A group of Iowa land owners are organizing to fight a proposed $2 billion electric transmission line that would provide a boost to wind power in the state.
The Waterloo-Cedar Falls Courier reports the proposed 500-mile line that a subsidiary of Clean Line Energy Partners wants to build would stretch from O'Brien County in northwest Iowa to Morris, IL.
Ted and Kim Junker don't like the idea of the line crossing their farm in Grundy County. Kim Junker says the construction of towers for the line and maintenance could disrupt the farm and compact the soil.
Company officials say the transmission line would connect Iowa wind farms with communities in other states that want the electricity, and more wind projects would be possible.
Former First Lady Christie Vilsack returned to Iowa as part of her new federal job promoting international education.
After failing in her bid to unseat Iowa Congressman Steve King last year, Vilsack has worked since March as a senior adviser at the U.S. Agency for International Development in Washington.
Vilsack visited its main campus in Cedar Rapids on Wednesday, Nov. 20, to meet with students from Central America who are studying agricultural business under a USAID scholarship program. Kirkwood says the 37 students are part way through a two-year program, and Vilsack wants to see the progress and connections they have made.
A former teacher, Vilsack is the wife of U.S. Agriculture Secretary Tom Vilsack, who served as Iowa governor from 1999-2007.
An Iowa Farm Bureau program designed to teach children about agriculture is opening the process for teachers to apply for grant money.
The Teacher Supplement Grant program was established in 2003 and this year will award $200 to teachers in language arts and science who develop classroom programs that help students learn about agriculture.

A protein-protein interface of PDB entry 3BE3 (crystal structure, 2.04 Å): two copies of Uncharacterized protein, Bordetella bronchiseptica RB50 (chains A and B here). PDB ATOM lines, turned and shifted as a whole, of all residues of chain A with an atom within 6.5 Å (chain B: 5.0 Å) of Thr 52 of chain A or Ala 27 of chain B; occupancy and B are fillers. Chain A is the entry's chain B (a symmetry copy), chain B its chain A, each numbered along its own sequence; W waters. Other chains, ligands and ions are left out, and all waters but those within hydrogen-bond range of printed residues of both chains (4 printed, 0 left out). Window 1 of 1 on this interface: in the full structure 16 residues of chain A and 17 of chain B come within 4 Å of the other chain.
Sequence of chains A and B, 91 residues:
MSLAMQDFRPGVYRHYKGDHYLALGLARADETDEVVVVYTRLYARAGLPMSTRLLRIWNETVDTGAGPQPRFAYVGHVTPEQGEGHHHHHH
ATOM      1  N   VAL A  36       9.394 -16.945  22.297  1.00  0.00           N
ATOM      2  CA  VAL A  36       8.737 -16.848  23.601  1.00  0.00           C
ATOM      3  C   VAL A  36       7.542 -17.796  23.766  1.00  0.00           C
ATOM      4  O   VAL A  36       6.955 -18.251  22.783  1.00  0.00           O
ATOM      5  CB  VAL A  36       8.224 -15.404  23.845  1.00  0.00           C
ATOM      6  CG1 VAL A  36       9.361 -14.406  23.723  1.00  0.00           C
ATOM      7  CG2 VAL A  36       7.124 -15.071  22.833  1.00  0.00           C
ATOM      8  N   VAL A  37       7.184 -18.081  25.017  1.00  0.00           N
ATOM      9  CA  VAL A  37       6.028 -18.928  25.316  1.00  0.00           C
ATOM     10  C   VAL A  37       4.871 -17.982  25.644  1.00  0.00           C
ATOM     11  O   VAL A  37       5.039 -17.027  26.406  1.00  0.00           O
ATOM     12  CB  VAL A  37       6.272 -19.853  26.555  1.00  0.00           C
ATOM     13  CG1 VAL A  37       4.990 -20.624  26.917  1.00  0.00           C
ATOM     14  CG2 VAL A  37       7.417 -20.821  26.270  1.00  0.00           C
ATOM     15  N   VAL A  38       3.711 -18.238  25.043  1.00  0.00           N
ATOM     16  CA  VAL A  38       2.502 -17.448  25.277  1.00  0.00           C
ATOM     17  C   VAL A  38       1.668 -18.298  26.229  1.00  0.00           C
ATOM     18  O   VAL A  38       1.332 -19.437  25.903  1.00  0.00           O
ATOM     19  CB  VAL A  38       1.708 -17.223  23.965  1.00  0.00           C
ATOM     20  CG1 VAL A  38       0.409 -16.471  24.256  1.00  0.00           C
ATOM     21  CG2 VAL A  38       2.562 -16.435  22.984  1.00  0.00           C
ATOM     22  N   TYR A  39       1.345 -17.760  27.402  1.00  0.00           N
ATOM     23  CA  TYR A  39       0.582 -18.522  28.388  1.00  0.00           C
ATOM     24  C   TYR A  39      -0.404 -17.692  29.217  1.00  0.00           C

Farm Bureau has awarded nearly $100,000 to teachers in the last three years of the grant program.
The organization says with one of six Iowa jobs related, indirectly or directly, to agriculture, there's a great need to bring creative agriculture education to Iowa's elementary students to help them understand how farming is part of their everyday lives.
Teachers are encouraged to incorporate lessons of food safety, seed genetics, and environmental practices in their current curriculum.
The Minnesota Department of Agriculture plans to test 70,000 private wells in the state's farming regions to measure nitrogen that seeps into the ground after fertilizing.
The state says the level of pollution from tons of fertilizer that's applied each year across the southern two-thirds of the state is rising. A survey in 2011 found excessive pollution in 62 percent of the wells monitored by the state in central Minnesota.
The Star Tribune says that besides the well testing, the state hopes to persuade farmers to better control their use of fertilizer. That could include asking farmers not to fertilize in the fall when the risk to groundwater is greatest, or even taking land out of production.
Environmentalists don't think the plan is strong enough. Critics say it assumes landowners will voluntarily protect the water.
A Minnesota man suspected in the shooting of two horses being boarded on his farm was released from jail with no charges filed.
The 30-year-old man was arrested Monday, Nov. 11, at his family's Scandia farm, where the bodies of the horses were dug up from a cornfield. He was released Wednesday.
The horses belonged to Gloria Fritz of St. Paul. Fritz said she was keeping the pedigreed Saddlebred mares at the farm temporarily.
Fritz says the farmer called her Sunday and told her the horses had been shot by deer hunters and that he'd buried them.
But Fritz says when she and sheriff's deputies went to the farm Sunday, there were no signs of blood or a fresh burial site.
The St. Paul Pioneer Press reports the case remains open.
Windy weather and standing corn put a lid on the opening of Minnesota's firearms deer season.
The Department of Natural Resources says the harvest for the first three days was down eight percent from 2012. Hunters registered just over 77,000 deer from Saturday through Monday.
Big game program leader Leslie McInenly says it's not surprising. Last year's opening weekend weather was almost ideal and the corn harvest was nearly complete. But she says Saturday was marked by winds up to 30 mph and more hiding places in pockets of unharvested corn.
The deer harvest was down 19 percent in the northeast, four percent in the southeast and six percent for the rest of Minnesota.
The DNR still expects a final tally similar to 2012 when hunters killed about 185,000 deer.